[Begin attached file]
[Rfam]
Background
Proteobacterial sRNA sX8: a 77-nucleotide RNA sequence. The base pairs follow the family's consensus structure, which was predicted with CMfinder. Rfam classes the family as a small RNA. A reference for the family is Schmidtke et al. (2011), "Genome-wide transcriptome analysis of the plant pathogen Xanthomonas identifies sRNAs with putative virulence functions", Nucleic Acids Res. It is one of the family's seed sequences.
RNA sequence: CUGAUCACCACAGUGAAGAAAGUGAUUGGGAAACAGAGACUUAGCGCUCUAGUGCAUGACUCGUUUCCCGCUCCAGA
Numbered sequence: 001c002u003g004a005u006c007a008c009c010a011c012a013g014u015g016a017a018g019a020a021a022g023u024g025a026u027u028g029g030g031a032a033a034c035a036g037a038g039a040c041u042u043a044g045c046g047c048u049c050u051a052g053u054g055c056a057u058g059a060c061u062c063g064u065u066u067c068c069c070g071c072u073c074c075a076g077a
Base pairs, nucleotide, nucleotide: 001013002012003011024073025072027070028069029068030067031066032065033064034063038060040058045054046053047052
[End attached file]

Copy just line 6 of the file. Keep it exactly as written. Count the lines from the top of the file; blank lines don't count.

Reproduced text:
Base pairs, nucleotide, nucleotide: 001013002012003011024073025072027070028069029068030067031066032065033064034063038060040058045054046053047052